Dictionary of National Biography, 1885-1900/Bernard, Francis (1711?-1779)
BERNARD, Sir FRANCIS (1711?–1779), governor of Massachusetts Bay, belonged to the younger branch of a family who traced their descent to Godfrey Bernard of Wansford, Yorkshire, in the reign of Henry III. He was the eldest son of Francis Bernard, rector of Brightwell, Oxfordshire by Margaret, daughter and coheiress of Richard Winlowe, of Notley and Lewknor, Oxfordshire (pedigree in Lipscombe's Buckinghamshire, i. 522). After attending Westminster School, where, in 1725, he was elected in the college, he, in 1729, became a student of Christ Church, Oxford, and in 1736 graduated M.A. He was called to the bar at the Middle Temple, of which he afterwards became a bencher. For some time he practised on the midland circuit, and he was elected steward of the city of Lincoln, as well as recorder of Boston. In 1741 he married Amelia, daughter of Stephen Offley, of Norton Hall, Derbyshire. In 1752 he edited the 'Latin Odes' of Anthony Alsop [q. v.] At the bar he acquired sufficient eminence to secure his appointment in 1758 as governor of the province of New Jersey, North America, whence, after two years successful rule, he was transferred, in 1760, to Massachusetts Bay. For some time he enjoyed the confidence and goodwill of all classes in the province, as is evidenced by the fact that the assembly, besides voting to him at their first session a grant of Mount Desert Island, presented to him on more than one occasion addresses expressive of acknowledgment and goodwill. It was impossible, however, that the policy he was required to carry out could be accepted with satisfaction by the colonists; and not only did it have his complete approval, but he succeeded in giving to its harsher features unnecessary prominence. Indeed, the line of action pursued by the home government was, to some extent, traceable to his unfavourable representations of the original designs and motives of the colonists, and his fatal deficiency in political tact and insight undoubtedly assisted to hasten the war. In addition to this he manifested an unhappy facility for wounding the amour propre of the colonists. On the repeal of the Stamp Act he delivered a speech fitted completely to counteract the loyal sentiments awakened by the concessions. In February 1768 the assembly, not withstanding his most earnest representations, addressed a letter to the assemblies of the other provinces, inviting co-operation against the new duties then despatched to Boston, an greatly excited the population, and gave an enormous impetus to disaffection. The new assembly requested the removal of the king's ships and troops, and, this being refused, declined to transact any business. The conduct of Bernard had, as it undoubtedly deserved, so far as firmness and administrative ability were concerned, meanwhile secured the high approval of the home government, and in April 1769 he was created a baronet as of Nettleham in the county of Lincoln. Notwithstanding this it was deemed advisable to recall him, on the plea of consulting with him personally on the circumstances of the province. He continued nominally governor for two years longer, but he never returned to America. For some time after his arrival in England he resided at Nether Winchendon, which he inherited in 1771 from his cousin-german Jane, widow of William Beresford; but afterwards he took up his residence at Aylesbury. In 1772 he received the degree of D.C.L. from the university of Oxford. He died at Aylesbury 16 June 1779, at the age of sixty-seven, and was interred in the chancel of the church. His portrait, painted by Copley, of Boston, is in the hall of Christ Church. He left six sons and four daughters.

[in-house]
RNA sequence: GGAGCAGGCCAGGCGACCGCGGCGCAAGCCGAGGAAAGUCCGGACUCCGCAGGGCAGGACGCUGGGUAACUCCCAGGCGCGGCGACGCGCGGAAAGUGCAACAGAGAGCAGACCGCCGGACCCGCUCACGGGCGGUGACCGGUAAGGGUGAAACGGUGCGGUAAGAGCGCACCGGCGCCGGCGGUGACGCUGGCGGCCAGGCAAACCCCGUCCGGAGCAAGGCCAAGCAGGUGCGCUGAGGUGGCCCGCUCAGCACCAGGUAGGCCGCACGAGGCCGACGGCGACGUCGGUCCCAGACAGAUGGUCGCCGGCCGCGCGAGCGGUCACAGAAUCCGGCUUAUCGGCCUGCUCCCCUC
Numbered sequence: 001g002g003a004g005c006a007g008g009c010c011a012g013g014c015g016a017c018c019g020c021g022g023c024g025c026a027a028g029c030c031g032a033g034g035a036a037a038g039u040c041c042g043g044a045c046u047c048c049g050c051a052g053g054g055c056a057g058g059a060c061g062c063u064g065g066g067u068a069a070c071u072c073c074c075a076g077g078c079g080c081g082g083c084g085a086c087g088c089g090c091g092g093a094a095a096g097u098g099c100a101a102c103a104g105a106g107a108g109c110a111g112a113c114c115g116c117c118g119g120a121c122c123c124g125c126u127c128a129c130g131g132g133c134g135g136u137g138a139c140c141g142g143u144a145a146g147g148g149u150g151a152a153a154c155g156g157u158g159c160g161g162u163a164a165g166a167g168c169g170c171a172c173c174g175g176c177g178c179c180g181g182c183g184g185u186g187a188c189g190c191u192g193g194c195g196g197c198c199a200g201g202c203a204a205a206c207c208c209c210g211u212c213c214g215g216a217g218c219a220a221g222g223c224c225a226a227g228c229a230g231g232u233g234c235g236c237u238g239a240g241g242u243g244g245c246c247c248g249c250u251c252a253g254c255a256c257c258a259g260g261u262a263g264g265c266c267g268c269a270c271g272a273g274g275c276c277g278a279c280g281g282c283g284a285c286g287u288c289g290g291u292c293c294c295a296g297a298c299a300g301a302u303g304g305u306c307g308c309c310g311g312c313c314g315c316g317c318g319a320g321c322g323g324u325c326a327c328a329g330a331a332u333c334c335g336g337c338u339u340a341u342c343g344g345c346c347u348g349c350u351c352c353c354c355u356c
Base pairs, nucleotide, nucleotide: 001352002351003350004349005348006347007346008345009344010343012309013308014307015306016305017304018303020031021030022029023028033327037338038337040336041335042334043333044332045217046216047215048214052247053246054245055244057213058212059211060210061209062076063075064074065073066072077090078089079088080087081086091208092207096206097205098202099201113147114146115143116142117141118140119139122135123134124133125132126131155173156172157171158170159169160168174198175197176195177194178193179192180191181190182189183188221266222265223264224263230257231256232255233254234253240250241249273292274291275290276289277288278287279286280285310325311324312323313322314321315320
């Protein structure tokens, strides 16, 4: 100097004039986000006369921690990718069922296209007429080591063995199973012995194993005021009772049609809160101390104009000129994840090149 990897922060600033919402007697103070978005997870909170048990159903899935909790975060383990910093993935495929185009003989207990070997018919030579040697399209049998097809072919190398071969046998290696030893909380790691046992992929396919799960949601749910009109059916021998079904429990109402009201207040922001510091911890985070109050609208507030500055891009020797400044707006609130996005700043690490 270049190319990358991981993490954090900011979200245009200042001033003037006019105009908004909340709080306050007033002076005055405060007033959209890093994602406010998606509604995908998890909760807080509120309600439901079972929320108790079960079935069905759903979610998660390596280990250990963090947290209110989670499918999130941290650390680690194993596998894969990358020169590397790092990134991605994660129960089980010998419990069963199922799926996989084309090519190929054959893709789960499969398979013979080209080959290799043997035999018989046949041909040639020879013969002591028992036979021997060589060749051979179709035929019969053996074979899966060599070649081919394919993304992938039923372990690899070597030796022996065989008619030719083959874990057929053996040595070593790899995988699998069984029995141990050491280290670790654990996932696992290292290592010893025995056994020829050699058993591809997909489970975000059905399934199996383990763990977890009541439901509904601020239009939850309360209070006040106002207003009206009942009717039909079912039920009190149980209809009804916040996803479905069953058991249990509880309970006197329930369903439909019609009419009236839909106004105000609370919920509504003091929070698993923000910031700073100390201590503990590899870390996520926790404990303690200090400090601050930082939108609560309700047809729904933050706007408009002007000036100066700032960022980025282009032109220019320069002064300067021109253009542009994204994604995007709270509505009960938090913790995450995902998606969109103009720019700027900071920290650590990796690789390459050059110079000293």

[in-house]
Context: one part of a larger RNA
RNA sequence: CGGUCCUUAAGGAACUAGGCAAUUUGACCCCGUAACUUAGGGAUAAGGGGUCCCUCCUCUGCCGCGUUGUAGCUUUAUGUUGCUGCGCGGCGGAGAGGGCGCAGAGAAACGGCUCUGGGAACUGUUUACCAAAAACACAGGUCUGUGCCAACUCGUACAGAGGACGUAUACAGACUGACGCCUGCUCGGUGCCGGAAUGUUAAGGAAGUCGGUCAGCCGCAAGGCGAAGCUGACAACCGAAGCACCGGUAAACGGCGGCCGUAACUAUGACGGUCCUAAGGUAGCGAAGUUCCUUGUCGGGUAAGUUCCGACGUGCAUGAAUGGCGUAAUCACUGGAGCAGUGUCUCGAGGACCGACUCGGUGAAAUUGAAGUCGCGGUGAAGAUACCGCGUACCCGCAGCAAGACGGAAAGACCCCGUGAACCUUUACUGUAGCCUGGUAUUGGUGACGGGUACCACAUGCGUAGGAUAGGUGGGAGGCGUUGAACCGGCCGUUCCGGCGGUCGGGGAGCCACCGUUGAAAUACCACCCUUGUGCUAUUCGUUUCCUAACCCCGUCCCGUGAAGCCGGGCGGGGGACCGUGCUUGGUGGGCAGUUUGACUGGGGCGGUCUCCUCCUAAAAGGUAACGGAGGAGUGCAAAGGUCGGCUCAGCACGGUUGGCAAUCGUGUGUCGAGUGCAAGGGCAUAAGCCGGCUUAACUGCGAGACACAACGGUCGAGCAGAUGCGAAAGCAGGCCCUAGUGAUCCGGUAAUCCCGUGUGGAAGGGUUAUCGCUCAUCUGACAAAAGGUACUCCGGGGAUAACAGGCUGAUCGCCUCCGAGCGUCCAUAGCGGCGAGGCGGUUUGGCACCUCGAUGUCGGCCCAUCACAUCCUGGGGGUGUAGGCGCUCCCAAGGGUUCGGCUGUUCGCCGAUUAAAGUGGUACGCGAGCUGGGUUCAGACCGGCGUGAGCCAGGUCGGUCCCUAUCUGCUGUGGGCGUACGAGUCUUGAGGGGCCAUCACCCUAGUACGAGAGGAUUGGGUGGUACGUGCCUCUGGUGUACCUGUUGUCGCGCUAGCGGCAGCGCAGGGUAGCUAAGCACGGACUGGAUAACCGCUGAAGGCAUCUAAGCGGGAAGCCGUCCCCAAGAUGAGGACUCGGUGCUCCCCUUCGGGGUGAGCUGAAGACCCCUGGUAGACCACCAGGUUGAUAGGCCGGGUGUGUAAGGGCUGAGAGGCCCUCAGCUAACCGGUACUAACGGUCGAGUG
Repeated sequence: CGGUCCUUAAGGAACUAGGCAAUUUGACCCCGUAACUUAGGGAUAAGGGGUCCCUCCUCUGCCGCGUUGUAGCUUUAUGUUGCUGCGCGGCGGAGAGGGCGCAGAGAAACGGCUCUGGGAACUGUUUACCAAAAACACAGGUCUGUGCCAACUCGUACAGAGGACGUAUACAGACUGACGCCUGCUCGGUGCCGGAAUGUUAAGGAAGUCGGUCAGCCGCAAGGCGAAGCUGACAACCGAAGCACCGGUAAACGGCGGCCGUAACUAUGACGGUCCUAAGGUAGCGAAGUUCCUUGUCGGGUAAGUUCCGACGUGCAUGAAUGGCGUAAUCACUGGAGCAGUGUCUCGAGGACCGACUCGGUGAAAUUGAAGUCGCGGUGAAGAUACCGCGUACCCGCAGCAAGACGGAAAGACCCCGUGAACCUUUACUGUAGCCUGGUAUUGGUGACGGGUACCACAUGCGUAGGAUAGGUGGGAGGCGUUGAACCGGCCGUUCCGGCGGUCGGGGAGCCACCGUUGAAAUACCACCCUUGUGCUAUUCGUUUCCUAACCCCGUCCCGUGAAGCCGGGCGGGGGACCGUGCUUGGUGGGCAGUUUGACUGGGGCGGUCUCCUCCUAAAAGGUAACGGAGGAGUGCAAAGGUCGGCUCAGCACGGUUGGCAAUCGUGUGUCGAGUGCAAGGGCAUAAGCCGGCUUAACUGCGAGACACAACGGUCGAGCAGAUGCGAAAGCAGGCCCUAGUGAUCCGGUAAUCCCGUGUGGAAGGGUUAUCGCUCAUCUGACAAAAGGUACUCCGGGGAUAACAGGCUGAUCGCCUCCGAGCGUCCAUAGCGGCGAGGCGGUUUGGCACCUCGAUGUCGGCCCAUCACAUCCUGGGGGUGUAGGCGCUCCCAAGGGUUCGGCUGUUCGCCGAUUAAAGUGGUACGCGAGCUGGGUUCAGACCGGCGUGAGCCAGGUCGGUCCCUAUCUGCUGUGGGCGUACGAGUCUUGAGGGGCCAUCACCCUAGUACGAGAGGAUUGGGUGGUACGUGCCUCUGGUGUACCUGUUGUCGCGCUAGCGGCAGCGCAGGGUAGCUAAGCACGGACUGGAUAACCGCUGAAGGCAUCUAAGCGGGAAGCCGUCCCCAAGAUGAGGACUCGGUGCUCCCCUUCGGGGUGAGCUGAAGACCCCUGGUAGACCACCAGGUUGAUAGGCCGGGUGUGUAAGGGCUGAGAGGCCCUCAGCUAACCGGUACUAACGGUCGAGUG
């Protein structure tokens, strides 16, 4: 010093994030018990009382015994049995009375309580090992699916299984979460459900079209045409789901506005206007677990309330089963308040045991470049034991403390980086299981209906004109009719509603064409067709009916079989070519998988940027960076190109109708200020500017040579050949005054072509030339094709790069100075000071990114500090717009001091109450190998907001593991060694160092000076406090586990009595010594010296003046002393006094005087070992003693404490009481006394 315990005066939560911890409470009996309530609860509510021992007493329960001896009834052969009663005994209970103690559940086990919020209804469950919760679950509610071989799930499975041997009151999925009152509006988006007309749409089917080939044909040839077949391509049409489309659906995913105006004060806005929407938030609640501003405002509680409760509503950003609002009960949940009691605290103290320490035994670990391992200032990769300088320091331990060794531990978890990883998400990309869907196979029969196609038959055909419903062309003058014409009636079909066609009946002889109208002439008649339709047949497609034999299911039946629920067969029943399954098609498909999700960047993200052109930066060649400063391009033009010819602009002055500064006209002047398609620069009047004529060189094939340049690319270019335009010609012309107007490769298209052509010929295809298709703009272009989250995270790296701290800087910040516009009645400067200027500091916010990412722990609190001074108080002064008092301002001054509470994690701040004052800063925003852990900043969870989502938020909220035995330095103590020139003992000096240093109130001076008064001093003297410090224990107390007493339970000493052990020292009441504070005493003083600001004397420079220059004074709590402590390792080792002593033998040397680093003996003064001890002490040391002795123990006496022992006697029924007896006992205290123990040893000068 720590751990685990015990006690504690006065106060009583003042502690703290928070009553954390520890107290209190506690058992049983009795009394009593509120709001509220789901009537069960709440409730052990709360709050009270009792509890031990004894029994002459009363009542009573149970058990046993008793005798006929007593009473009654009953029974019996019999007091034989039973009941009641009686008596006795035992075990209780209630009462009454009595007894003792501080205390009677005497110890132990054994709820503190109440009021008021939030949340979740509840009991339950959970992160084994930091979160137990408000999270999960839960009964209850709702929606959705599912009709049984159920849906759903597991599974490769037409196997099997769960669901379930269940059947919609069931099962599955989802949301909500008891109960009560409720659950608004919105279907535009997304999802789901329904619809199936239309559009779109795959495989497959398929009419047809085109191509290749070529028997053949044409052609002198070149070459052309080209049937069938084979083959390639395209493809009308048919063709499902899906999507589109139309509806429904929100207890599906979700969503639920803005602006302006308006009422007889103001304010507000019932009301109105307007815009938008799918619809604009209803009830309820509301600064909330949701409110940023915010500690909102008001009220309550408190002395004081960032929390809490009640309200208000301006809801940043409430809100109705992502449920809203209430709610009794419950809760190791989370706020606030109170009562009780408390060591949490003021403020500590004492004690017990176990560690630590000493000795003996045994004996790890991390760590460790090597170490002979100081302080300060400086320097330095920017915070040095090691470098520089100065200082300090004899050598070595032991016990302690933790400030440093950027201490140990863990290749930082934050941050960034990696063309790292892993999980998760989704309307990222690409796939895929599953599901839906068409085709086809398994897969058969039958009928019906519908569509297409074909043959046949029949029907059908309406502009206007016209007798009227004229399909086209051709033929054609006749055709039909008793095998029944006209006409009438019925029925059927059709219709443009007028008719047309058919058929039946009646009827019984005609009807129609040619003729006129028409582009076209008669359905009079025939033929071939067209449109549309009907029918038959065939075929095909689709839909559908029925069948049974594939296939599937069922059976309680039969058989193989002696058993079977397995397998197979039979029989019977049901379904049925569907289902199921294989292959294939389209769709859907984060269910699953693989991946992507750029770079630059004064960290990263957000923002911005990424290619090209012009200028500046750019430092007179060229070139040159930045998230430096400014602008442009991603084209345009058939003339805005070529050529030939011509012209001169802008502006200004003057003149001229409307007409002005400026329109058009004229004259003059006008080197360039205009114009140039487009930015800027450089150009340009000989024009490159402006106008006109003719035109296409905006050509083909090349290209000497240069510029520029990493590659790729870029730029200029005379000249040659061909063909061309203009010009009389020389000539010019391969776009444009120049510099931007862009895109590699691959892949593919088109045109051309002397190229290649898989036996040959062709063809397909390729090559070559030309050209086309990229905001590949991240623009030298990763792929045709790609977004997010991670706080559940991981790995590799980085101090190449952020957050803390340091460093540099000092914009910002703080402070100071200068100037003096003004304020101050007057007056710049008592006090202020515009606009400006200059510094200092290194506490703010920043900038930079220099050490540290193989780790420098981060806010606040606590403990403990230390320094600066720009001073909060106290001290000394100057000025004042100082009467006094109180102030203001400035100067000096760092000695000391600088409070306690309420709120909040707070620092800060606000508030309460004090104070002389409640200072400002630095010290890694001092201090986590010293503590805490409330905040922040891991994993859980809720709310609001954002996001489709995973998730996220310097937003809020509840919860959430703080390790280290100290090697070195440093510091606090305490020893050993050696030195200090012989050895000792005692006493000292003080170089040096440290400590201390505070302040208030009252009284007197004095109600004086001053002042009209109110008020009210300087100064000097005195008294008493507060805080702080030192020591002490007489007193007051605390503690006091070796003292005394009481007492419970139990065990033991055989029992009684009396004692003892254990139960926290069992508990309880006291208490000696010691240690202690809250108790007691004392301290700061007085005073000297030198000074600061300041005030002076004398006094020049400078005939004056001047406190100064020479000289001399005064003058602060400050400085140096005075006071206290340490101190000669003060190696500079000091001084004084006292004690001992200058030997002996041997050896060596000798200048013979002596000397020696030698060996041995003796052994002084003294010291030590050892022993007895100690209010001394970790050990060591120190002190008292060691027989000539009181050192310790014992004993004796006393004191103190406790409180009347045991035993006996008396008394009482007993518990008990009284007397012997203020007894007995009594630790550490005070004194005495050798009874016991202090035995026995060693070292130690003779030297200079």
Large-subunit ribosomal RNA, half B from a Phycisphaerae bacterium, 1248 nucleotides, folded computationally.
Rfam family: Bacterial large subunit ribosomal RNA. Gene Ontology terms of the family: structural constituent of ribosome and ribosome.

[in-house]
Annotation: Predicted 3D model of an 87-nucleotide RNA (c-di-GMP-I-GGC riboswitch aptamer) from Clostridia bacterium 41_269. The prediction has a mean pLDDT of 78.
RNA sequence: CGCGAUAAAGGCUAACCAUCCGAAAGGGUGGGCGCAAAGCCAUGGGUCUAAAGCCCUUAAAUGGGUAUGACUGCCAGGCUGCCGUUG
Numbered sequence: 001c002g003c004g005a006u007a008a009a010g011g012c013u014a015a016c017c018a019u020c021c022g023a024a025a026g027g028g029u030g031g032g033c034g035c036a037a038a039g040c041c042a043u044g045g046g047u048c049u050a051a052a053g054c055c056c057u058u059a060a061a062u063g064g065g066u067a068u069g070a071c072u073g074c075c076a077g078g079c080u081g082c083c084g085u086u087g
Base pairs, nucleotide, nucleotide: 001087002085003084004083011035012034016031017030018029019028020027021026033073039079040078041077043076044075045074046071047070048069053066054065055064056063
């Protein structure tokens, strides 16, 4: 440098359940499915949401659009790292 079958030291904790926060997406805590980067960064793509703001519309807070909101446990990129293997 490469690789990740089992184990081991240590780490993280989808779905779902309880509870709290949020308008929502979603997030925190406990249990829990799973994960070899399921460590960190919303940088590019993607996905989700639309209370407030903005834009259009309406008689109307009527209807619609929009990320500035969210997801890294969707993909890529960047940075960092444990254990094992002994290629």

Bernard's 'Case before the Privy Council' was published in 1770; 'Letters to the Ministry,' 1769; 'Letters to the Earl of Hillsborough,' 1769; and 'Select Letters on the Trade and Government of America, and the Principles of Law and Polity applied to the American Colonies,' 2nd edition, 1774. While resident in America he took a special interest in Harvard University, and, when the library was destroyed by fire, exerted himself in the raising of funds on its behalf. He was a good classical scholar, and edited in 1752 'Antonii Alsopi Ædis Christi olim Alumni Odarum libri duo.' Governor Bernard's ' Letter Books' were bought by Dr. Jared Sparks in 1848 for six hundred dollars (Mass. Hist. Soc. Proceedings, 1835-66, p. 384), and by his will were bequeathed to the library of Harvard College (Proceedings, 1867-69, p. 297).
[Scots Mag. xli. 341; Nichols's Literary Anecdotes, ii. 235-7; Lipscombe's History of Buckinghamshire, i. 519-22; Allen's American Biog. Dict. pp. 87-8; the various Histories of the period.]